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Gentiana lutea (Gentianaceae)

GENTIAN, YELLOW GENTIAN

 

The root of this bitter-tasting alpine plant is given by herbalists for digestive problems from anorexia to hepatitis. Chinese medicine uses Gentiana species for eye and skin problems. Some over-the-counter tonics contain gentian.

 

Gentian is an ancient medicine, whose name is said to have come from Gentius, King of Illyria, who discovered its ability to neutralize poisons. Containing one of the most bitter substances known to man, gentian is used as a scientific reference for bitterness. An alpine plant found at about 1,300 m (4,000 ft) above sea level, it is native to Europe and Asia Minor but is distributed widely around the world. The root, which is thick and long, throws up an erect stem with short, stalkless, yellowish leaves. Yellow flowers appear in spring.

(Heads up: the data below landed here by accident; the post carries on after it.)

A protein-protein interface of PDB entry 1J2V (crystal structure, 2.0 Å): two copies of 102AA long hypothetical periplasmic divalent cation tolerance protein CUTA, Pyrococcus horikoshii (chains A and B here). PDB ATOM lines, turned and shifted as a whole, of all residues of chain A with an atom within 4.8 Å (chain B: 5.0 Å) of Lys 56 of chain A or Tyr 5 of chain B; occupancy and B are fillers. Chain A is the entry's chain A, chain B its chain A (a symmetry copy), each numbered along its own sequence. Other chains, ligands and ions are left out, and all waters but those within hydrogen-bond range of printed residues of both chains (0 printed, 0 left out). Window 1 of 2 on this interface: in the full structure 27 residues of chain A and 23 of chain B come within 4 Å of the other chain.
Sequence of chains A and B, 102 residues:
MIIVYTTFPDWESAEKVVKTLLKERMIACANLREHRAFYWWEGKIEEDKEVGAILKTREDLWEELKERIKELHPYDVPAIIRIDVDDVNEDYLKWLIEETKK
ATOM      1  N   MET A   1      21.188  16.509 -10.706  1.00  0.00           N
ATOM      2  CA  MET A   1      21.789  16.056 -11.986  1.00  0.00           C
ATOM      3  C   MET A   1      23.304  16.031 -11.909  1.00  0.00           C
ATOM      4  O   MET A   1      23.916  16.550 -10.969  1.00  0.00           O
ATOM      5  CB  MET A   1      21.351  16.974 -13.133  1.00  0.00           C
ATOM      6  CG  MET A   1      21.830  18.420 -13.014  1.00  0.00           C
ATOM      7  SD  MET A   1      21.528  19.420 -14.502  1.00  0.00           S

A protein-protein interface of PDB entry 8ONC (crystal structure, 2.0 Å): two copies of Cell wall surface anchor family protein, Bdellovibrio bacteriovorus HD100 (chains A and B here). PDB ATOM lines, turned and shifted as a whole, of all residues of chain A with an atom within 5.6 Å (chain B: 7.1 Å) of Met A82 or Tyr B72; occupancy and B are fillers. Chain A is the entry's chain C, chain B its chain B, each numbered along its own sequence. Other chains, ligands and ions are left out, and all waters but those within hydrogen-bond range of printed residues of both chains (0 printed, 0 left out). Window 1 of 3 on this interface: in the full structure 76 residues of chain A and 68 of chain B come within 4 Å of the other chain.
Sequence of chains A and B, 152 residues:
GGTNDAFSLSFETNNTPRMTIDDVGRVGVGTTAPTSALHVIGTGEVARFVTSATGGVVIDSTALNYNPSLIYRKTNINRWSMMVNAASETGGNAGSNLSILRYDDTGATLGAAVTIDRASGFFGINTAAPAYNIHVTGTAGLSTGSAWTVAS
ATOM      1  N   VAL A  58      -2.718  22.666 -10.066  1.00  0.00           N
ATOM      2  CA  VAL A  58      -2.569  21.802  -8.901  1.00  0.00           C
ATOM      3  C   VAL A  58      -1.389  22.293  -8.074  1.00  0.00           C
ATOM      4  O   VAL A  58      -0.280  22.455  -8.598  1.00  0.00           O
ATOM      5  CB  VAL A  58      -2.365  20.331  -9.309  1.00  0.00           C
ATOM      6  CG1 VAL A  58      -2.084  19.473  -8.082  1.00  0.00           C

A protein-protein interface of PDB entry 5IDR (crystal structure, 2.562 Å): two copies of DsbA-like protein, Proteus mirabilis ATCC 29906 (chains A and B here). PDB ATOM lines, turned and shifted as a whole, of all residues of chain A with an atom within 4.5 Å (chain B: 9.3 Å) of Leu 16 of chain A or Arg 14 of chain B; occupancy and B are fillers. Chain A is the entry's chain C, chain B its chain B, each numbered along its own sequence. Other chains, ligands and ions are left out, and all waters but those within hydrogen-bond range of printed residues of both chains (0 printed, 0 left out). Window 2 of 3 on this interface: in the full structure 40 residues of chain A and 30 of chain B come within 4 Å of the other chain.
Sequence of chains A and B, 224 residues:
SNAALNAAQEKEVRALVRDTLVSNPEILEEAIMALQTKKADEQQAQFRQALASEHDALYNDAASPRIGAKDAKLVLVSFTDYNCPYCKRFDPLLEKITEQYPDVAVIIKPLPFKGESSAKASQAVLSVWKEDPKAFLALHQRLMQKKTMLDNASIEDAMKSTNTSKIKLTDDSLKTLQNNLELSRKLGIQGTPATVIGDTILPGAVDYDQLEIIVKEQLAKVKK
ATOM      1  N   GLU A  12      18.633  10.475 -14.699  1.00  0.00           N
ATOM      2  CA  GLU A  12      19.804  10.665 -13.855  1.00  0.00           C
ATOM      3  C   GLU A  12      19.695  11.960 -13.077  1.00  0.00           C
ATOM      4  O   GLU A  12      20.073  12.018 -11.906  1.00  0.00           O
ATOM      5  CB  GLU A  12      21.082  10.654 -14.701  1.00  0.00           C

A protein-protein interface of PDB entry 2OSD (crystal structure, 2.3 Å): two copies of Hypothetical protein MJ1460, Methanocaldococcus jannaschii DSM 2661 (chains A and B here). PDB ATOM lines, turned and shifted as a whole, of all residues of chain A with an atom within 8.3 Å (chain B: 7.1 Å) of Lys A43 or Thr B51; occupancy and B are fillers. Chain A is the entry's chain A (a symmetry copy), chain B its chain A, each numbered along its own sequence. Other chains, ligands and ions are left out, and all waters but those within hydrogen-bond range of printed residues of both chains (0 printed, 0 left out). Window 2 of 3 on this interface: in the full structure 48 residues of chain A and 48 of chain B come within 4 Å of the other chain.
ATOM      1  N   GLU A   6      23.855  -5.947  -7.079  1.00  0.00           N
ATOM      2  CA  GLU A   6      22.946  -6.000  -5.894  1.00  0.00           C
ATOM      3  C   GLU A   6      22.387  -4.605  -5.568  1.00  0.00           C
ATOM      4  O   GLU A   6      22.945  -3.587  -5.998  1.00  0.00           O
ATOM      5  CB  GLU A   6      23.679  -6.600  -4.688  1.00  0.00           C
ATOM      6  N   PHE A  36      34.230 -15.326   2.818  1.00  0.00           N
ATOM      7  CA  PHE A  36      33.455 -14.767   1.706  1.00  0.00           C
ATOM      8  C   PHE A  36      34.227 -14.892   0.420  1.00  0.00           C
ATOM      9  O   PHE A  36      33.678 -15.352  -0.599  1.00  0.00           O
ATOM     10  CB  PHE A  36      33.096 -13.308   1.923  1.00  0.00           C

PARTS USED

Dried root.

 

ACTIVE INGREDIENTS

Bitter seco-iridoid glycosides, including gentiopicroside, gentioside, amarogentin, and swertismarin; xanthones, including gentisein and gentisin; alkaloids, including gentianine; phenolic acids.

 

ACTIONS

Strong hitter stimulant; anti-inflammatory.

 

MEDICINAL USE

Used to treat sluggish digestion, anorexia, inflammation of the digestive tract such as indigestion, and liver and gallbladder diseases such as hepatitis. Other species of Gentiana are prescribed in Chinese medicine for similar conditions, as well as for conjunctivitis, urinary tract infections, eczema, and other skin problems. Some over-the-counter tonic preparations still contain gentian.

 

PREPARATIONS

Dried root, tincture, tablets.

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